Growing up in Switzerland in the 1940's Fredi Murer had a wretched time in school.
He was left-handed. The Swiss teachers forced him to write with his right hand.
He discovered much later, he was also dyslexic. His essays returned riddled with red marks.
Murer got so frustrated that one day he turned in an essay as a series of pictures. The teacher called him to the front of the class. He says he expected to get boxed ears. Instead the teacher had him tell the class his story.
And it was the first big success" Murer says in his slightly twisted English. "All the class applauded. Looking back in this time, actually this storyboard was sort of my first movie."
Murer went on to be a successful film maker with more than a dozen films to his credit. He's long wanted to make movie exploring childhood. But it was only recently that he created the story of Vitus, an 11 year old child prodigy who is a concert pianist, and a math genius.
"Vitus is fulfilling of an unfullfilled dream of my childhood. So it's autobiographic, but in an opposite way," he says.
“As a small boy I really was thinking all night, stay(ing) awake, how I can help my father. And I couldn't.”Fredi Murer
Vitus's story is far from simple.
Yes, he has the intellectual capabilities of a very smart adult, but Murer stresses he's still a child. His parents push Vitus to develop his potential, alienating him with tragic consequences. It is only his grandfather, a carpenter, who encourages Vitus to remember boyish things, giving Vitus the run of his workshop.
Then the boy's father loses his job. This is where real life intersects again. Murer's father's business went bankrupt.
"As a small boy I really was thinking all night, stay(ing) awake, how I can help my father. And I couldn't," Murer says.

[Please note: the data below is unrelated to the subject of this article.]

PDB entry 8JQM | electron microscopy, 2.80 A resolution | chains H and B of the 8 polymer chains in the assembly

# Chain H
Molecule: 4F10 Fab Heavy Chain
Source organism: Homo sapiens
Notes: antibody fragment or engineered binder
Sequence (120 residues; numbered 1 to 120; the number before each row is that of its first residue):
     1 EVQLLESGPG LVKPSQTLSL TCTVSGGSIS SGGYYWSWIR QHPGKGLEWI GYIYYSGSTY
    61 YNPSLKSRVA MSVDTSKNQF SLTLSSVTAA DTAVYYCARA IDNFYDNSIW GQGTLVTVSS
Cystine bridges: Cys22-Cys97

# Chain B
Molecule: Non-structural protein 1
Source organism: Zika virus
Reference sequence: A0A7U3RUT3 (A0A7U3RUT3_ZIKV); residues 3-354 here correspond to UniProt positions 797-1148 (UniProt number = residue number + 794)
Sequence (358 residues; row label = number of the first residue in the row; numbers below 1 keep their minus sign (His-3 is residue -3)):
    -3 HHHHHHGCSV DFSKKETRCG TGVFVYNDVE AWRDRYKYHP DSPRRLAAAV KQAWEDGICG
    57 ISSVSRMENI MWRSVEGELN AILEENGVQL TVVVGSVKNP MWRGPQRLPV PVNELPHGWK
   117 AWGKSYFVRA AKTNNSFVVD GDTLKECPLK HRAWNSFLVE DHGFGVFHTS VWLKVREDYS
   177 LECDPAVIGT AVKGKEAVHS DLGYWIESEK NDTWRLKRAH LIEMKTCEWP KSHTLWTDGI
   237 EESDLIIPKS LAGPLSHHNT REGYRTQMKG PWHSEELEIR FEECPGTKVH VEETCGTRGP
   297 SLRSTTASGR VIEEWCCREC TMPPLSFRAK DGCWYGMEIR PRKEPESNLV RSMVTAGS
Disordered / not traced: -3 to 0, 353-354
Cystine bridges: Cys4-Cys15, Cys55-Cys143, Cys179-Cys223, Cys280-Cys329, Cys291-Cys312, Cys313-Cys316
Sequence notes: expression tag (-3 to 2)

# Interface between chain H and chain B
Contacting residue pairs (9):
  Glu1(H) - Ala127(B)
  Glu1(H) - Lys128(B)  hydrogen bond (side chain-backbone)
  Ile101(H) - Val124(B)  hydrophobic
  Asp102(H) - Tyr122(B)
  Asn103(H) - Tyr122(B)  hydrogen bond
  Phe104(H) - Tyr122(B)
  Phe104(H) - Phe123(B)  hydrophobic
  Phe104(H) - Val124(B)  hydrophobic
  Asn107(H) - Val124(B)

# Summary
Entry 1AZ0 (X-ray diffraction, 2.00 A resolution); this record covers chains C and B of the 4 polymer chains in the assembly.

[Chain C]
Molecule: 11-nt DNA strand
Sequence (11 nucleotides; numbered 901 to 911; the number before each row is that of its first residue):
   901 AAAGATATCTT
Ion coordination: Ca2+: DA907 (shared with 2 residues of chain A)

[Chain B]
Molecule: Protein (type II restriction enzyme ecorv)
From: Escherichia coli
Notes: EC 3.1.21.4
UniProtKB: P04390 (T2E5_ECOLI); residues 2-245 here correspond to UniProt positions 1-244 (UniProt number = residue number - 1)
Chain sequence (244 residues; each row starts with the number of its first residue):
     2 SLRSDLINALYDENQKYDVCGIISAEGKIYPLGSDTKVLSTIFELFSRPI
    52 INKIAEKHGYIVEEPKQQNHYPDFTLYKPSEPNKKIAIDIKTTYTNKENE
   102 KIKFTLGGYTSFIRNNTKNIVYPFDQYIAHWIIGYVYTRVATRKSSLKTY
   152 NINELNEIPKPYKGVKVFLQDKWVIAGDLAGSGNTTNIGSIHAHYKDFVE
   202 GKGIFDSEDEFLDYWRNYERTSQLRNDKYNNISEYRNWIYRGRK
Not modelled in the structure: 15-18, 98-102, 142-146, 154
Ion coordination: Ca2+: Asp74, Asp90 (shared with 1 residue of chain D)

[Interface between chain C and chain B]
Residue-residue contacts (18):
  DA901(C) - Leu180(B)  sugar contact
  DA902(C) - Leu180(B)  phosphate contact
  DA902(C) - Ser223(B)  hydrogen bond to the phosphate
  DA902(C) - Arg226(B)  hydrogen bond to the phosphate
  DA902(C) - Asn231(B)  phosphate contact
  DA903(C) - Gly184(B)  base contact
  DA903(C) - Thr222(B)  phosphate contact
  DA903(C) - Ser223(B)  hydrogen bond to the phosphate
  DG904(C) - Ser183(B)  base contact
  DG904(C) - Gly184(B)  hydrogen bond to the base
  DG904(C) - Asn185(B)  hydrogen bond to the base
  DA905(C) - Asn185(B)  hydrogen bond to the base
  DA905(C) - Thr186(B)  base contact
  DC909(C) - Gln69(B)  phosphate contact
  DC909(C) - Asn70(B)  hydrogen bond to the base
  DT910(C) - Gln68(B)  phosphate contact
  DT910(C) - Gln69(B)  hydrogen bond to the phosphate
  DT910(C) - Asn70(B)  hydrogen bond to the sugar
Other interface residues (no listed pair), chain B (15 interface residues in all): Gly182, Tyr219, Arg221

In Murer's story Vitus finds extraordinary ways to escape his own troubles and help his family.
In making the film Murer faced a major hurdle. To make a believable film, he needed a real piano prodigy. In fact as the story covered a number of years, he really needed two prodigies: a five year old and an 11 year old. And preferably fluent in Swiss-German.
Murer searched for months. Then he went to London and visited the Purcell School for Gifted Young Musicians.
"I found a boy who is really, not a story, but is really identical to my fictional character, Vitus," he says. The boy was Teo Gheorghiu, 11 years old, Romanian by birth, Canadian by passport, and fluent in four languages, including Swiss German. And a brilliant pianist.
A few weeks later Murer found Fabrizio Borsani a kindergartener also with prodigious keyboard skills.
Working with the boys could be challenging. One day Fabrizio announced he was an octopus and couldn't speak for the day.
On the other hand Teo's mind was so fast he quickly become impatient with the slow pace of film making. However Bruno Ganz, the German star who plays Vitus' grandfather, took Teo under his wing, and would walk him around the set as the crew prepared for the next shot.
Despite these hiccups the effort seems to have worked. Murer's film was the Swiss entry for the Oscars last year, and it has been an audience favorite at festivals around the world.
"It's a little bit (of) a fairytale," he says. "But based on observations of reality."
Soon Murer will be off to China where "Vitus" will become the first Swiss film ever distributed in that country. In the mean time Teo Gheorghiu, now 14, is regularly performing in the concert halls of Europe.